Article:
Summarizing and Paraphrasing a Source Activity
In the University of Phoenix Material Summarizing and Paraphrasing a Source Activity Part 1: Summarizing Review the following passage and summarize it in the box as though you were including this information in a research paper. Use the reference to create an appropriate APA-formatted in-text citation. Aggressive driving is characterized by the tendency to view driving as a competition rather than as a means of getting from one place to another. Although most drivers are content to move along with the flow of traffic, aggressive drivers weave from lane to lane, seeking any advantage that will place them ahead of others.
Aggressive drivers are also more likely to tailgate and honk the horn in an effort to intimidate other drivers or simply to move them along faster. When confronted with heavy traffic, aggressive drivers often engage in dangerous behavior such as passing on the right, using utility or turn lanes as driving lanes, and ignoring traffic signals. Paradoxically, aggressive drivers often pride themselves on their skill. They see other, more cautious drivers as the problem, not themselves. Reference Arlov, P. (2007). Wordsmith: A guide to college writing (3rd ed. ). Upper Saddle River, NY: Prentice Hall.
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Summary As stated by P. Arlov in Wordsmith: A guide to college writing, “Aggressive diving is characterized by the tendency to view driving as a competition …” (2007) Those type of drivers do not follow the rules of driving, and can create unsafe situations for other drivers in the road. Part 2: Paraphrasing and Quoting Review the following passage and paraphrase it in the following box. Use the reference to create an appropriate APA-formatted in-text citation. Additionally, include one direct quotation. One of the most valuable skills a student can develop is focus.
Focus is the ability to concentrate on one thing for an extended period of time, shutting out everything else. The person who is focused has no trouble with homework; her mind is on the task until it is finished. The focused person has no trouble concentrating during a test. She does not even notice the voice of the lecturer in an adjacent classroom, the tapping pencil of the student two rows over, or her instructor’s squeaking chair. People differ widely in their ability to concentrate. Some seem capable of laser like focus on any job until it is completed.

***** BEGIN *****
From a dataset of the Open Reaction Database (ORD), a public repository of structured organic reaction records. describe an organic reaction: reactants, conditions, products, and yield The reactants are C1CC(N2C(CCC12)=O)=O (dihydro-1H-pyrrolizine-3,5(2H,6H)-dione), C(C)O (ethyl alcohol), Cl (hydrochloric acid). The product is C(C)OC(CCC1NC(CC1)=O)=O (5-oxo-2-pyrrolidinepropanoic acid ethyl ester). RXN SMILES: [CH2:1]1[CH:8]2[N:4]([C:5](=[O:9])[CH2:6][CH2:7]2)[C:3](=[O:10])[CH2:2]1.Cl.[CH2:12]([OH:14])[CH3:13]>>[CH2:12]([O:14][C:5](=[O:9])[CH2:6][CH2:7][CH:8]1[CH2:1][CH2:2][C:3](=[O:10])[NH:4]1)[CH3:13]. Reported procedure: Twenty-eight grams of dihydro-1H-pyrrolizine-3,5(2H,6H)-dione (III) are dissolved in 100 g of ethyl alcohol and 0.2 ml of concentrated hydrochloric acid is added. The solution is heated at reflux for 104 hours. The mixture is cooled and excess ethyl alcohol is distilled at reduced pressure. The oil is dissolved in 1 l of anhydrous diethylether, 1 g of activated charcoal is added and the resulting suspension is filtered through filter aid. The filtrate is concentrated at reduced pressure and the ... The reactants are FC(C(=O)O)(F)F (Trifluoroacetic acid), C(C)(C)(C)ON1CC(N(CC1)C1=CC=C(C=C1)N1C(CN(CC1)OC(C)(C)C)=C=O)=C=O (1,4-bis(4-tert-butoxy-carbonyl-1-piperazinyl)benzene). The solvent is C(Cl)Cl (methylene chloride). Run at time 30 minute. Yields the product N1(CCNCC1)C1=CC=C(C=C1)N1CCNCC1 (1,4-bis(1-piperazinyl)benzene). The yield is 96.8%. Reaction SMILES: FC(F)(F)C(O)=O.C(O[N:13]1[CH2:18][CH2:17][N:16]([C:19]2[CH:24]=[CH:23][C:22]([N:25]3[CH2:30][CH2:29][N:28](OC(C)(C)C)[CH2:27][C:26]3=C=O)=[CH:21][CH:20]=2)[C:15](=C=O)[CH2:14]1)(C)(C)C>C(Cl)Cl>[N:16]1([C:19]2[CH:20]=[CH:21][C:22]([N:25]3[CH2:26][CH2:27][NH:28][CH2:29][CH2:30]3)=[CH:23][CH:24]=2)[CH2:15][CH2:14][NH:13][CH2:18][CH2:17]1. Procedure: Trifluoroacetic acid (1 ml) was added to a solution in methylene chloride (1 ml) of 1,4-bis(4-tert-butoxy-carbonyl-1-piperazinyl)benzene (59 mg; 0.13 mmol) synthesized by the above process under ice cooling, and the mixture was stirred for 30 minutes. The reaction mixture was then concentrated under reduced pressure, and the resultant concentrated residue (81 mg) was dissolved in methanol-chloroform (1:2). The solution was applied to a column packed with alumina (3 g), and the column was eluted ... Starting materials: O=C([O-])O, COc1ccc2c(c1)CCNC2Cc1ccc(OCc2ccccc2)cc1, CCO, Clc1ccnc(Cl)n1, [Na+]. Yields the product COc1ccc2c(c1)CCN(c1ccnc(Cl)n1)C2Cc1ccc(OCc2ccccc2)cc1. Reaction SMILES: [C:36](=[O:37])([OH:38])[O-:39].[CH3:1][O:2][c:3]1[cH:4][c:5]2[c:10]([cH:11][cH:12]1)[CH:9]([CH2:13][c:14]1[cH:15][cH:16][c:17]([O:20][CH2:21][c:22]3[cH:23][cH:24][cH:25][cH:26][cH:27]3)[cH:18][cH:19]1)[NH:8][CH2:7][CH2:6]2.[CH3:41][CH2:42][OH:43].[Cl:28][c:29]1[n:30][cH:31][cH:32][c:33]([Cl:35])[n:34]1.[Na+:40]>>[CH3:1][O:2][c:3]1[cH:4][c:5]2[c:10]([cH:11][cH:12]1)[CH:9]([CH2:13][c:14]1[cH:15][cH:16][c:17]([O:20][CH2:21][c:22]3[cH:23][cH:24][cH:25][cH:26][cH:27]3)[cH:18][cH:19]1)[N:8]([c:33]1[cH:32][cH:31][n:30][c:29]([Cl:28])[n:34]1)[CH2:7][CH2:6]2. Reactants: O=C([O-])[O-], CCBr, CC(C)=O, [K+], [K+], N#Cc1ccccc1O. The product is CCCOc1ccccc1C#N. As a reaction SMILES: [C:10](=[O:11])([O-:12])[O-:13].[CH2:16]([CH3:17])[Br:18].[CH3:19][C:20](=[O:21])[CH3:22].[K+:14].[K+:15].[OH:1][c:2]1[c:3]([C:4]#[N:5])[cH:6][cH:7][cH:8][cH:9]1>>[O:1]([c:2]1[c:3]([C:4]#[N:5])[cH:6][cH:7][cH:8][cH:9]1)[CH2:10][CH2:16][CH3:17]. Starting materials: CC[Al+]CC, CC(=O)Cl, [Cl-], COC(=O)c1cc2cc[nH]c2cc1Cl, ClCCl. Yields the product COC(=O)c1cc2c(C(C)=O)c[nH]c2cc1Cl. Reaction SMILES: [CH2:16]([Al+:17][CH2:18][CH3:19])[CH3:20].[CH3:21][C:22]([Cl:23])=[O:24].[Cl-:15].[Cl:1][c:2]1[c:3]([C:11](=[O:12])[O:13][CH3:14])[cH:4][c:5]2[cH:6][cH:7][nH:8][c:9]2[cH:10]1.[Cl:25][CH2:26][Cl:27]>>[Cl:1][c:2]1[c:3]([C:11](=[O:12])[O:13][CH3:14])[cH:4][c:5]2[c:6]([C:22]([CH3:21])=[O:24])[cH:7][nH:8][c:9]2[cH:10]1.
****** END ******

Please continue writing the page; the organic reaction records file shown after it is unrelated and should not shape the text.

Others are easily distracted, jumping up from homework to do a hundred small, but suddenly urgent, tasks as the homework gets pushed further into the background. Like any other skill, the ability to focus can be learned and reinforced through practice. To improve your ability to concentrate, start by establishing a set time and place to study. If possible, study at the same time and in the same place every day. Establishing a routine gives study the importance it deserves and helps make studying a habit. Then, to keep yourself on task, set a small timer as you begin studying.
Start by setting the timer to go off after 15 minutes. Until the timer goes off, give studying your full attention. If your mind wanders—and it will—pull it back to the task. Then reward yourself with something small: 5 minutes of solitaire on your computer or a trip to the refrigerator for a glass of iced tea. Time your reward, too—about 5 minutes should be sufficient. Then set the timer for another 15 minutes. As concentration becomes a habit, that habit will spill over into the classroom, too. You will be better able to focus on your instructor’s words or on the test you are taking.
If extraneous noises during a test still distract you, invest in a pair of earplugs to shut out noise as you take your test. The ability to concentrate is a necessary skill. Fortunately, it is a skill that can be improved with effort. Reference Arlov, P. (2007). Wordsmith: A guide to college writing (3rd ed. ). Upper Saddle River, NY: Prentice Hall. Paraphrase and Quotation Focusing is a skill that can be learned by practicing. Students can make certain changes in their studying habits in order to make this possible. This can be done in many different ways like using timers and setting time frames to accomplish any task in hand.
Another way of getting your mind in to this habit is by rewarding you time spent on studying with breaks, but these have to be kept short so that focus will not be lost in other ways of distractions. Everyone is different so each person that has trouble focusing must learn their own type of style of focusing that works from them. One way of knowing if focusing is an issue for a student is if they are easily distracted by noise or activity around them while trying to study or take tests. Sometimes noise distractions can be fixed by using some kind of noise blocking device such as earplugs.
The most effective way is to keep a routine in place to study and do homework same time and same place every time. As stated by P. Arlov in Wordsmith: A guide to college writing; “One of the most valuable skills a student can develop is focus” (3rd ed. , 2007). This is one of the most important skills to success of a college student to learn because this skill can transfer over to being able to learn more in a class room setting, and be able to pick up more information while the instructor is speaking. Reference: Arlov, P. (2007). Wordsmith: A guide to college writing (3rd ed. ). Upper Saddle River, NY: Prentice Hall.